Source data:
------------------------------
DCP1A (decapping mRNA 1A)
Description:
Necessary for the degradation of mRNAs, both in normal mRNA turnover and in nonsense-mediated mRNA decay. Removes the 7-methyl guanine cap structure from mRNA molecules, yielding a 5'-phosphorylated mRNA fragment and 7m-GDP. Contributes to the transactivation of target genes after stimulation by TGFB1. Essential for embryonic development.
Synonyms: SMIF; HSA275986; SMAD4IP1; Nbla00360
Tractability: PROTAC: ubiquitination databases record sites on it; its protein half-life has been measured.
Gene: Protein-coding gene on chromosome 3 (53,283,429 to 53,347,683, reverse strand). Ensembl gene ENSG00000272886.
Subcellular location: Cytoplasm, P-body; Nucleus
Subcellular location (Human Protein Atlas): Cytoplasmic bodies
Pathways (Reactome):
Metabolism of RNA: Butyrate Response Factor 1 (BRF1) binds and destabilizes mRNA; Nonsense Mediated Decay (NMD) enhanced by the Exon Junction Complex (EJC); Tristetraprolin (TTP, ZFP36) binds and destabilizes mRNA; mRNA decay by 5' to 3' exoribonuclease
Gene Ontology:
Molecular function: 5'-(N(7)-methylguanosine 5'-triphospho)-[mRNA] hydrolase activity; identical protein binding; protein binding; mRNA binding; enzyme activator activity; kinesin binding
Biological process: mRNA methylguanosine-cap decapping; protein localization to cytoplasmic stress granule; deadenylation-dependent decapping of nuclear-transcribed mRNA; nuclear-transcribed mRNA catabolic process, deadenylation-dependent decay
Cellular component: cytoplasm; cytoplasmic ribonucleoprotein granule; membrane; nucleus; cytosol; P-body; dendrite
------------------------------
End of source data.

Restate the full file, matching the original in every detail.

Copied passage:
DCP1A (decapping mRNA 1A)
Description:
Necessary for the degradation of mRNAs, both in normal mRNA turnover and in nonsense-mediated mRNA decay. Removes the 7-methyl guanine cap structure from mRNA molecules, yielding a 5'-phosphorylated mRNA fragment and 7m-GDP. Contributes to the transactivation of target genes after stimulation by TGFB1. Essential for embryonic development.
Synonyms: SMIF; HSA275986; SMAD4IP1; Nbla00360
Tractability: PROTAC: ubiquitination databases record sites on it; its protein half-life has been measured.
Gene: Protein-coding gene on chromosome 3 (53,283,429 to 53,347,683, reverse strand). Ensembl gene ENSG00000272886.
Subcellular location: Cytoplasm, P-body; Nucleus
Subcellular location (Human Protein Atlas): Cytoplasmic bodies
Pathways (Reactome):
Metabolism of RNA: Butyrate Response Factor 1 (BRF1) binds and destabilizes mRNA; Nonsense Mediated Decay (NMD) enhanced by the Exon Junction Complex (EJC); Tristetraprolin (TTP, ZFP36) binds and destabilizes mRNA; mRNA decay by 5' to 3' exoribonuclease
Gene Ontology:
Molecular function: 5'-(N(7)-methylguanosine 5'-triphospho)-[mRNA] hydrolase activity; identical protein binding; protein binding; mRNA binding; enzyme activator activity; kinesin binding
Biological process: mRNA methylguanosine-cap decapping; protein localization to cytoplasmic stress granule; deadenylation-dependent decapping of nuclear-transcribed mRNA; nuclear-transcribed mRNA catabolic process, deadenylation-dependent decay
Cellular component: cytoplasm; cytoplasmic ribonucleoprotein granule; membrane; nucleus; cytosol; P-body; dendrite